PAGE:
I would love to branch out into other compositional styles. I certainly listen to some music which does not sound remotely like post-functional Western tonal music. But, you only get one lifetime!

John Ladasky

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Nov 16, 2018, 4:47:54 AM11/16/18
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On Wednesday, November 7, 2018 at 6:43:20 AM UTC-8, Anon Anon wrote:
> On 2018-11-05 2:56 PM, John Ladasky wrote:
> > I haven't posted here in years, but a few "old-timers" from the 1990's chimed in recently, and I thought I would contribute something.
> >
> > The early 20th century is my favorite period in orchestral music: Debussy, Ravel, Stravinsky, and their peers. My ears immediately "understand" that this lush and complex music has resonance, and deep tonal implications. My music theory courses barely scratched the surface as to why. Most people agree that the theories that were developed to explain common-practice functional harmony are inadequate for the task. I own Hindemith's _Craft_of_Musical_Composition_, and Persichetti's _Twentieth_Century_Harmony_, but even these books don't go very far in explaining what my ears already seem to know.
> >
> > Recently, I have been experimenting with musical scales (in 12edo) which are off the beaten path, for my own compositions. My subjective impression from auditioning various scales is that I did not like the sound of two consecutive semitones in a scale. I Googled "consecutive semitone avoidance", and I found the article "Scale Networks and Debussy" by Dmitri Tymoczko:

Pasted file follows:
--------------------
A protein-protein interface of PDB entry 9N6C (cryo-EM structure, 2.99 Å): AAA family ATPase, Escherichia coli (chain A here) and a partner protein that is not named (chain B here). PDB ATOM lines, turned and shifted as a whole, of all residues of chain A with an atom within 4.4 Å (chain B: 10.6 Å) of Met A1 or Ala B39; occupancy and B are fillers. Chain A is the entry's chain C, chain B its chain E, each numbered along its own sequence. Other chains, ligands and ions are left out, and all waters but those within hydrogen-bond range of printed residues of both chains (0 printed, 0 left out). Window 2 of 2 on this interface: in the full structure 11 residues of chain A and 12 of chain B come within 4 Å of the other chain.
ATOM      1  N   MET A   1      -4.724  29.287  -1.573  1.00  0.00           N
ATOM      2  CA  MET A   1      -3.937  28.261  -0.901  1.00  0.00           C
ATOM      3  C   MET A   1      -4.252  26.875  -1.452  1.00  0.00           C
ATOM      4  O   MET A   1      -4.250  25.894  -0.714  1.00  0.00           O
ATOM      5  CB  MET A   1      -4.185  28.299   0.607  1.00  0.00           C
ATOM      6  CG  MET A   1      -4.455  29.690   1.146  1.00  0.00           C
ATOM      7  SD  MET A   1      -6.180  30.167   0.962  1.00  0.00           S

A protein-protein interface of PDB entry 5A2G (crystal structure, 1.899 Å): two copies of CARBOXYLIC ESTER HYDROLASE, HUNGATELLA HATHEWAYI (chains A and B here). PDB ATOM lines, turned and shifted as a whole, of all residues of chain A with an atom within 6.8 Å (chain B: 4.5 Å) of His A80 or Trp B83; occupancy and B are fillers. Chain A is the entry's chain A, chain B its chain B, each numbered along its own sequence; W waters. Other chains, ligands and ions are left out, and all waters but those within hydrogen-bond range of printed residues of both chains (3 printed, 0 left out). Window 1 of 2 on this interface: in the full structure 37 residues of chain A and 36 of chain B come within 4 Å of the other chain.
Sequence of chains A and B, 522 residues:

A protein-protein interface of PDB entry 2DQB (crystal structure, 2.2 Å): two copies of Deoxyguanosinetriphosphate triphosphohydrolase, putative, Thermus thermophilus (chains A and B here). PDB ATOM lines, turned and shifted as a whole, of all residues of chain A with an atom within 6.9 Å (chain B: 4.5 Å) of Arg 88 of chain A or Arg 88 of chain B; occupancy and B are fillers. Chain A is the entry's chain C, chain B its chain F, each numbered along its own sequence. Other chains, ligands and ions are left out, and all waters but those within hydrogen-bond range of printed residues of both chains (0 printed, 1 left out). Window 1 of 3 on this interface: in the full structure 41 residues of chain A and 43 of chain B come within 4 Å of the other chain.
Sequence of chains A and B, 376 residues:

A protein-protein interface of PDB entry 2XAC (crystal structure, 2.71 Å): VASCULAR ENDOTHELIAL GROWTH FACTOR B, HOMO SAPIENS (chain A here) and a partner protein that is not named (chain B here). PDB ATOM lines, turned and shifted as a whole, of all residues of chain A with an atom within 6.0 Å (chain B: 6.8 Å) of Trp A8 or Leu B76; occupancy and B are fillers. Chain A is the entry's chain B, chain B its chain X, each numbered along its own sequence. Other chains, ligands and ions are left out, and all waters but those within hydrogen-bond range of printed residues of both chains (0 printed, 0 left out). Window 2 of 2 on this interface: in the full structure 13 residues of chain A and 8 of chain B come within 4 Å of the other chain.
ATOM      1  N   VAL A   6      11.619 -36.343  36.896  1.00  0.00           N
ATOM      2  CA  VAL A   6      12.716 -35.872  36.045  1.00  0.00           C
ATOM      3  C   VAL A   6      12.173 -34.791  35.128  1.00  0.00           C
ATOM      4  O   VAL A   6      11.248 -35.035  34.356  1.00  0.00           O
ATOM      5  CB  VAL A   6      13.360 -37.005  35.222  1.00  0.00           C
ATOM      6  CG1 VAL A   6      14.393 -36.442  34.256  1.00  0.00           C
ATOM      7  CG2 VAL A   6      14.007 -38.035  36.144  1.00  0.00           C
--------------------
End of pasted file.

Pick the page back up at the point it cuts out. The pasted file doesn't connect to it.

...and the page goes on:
> >
> > http://dmitri.mycpanel.princeton.edu/debussy.pdf
> >
> > Soon after, I also found "The Consecutive Semitone Constraint on Scalar Structure: A Link Between Impressionism and Jazz":
> >
> > http://dmitri.mycpanel.princeton.edu/files/publications/consecutivesemitone.pdf
> >
> > These articles have a lot to say, but the main observation that I took away from them was that the collection of scales which are used in tonal Western music, from the Renaissance to post-bop jazz, are exactly the scales which have the following two properties:
> >
> > 1) They have no consecutive semitones.
> > 2) Consecutive intervals are either semitones or major seconds.
> >
> > With those constraints, you obtain all the "church" modes (Ionian through Locrian), the whole-tone scale, the "diminished" scale (alternating m2 and M2), and all the "jazz" modes (ascending melodic minor, etc.). I found that to be highly interesting.
>
> I haven't read this or the referenced articles thoroughly at all but....
>
> You/he seem to be leaving harmonic minor and harmonic major out of your
> scalar palette and they both have an important role in jazz as well as
> in post-tonal classical music.

Obviously, I can't speak for Tymoczko, or the thoroughness of his survey of music.

But would you say that you can easily find persistent use of harmonic minor or harmonic major in compositions, in long passages, the same way that you find the other scales he listed? My musical experience says they're used much less commonly, in passing. Of course, if anyone wants to compose with harmonic minor and harmonic major, go right ahead! But if these scales are less common (I think they are), there might be a reason. That's what music theory is about, attempting to find a concise explanation for musical decisions that composers have made using their own ears.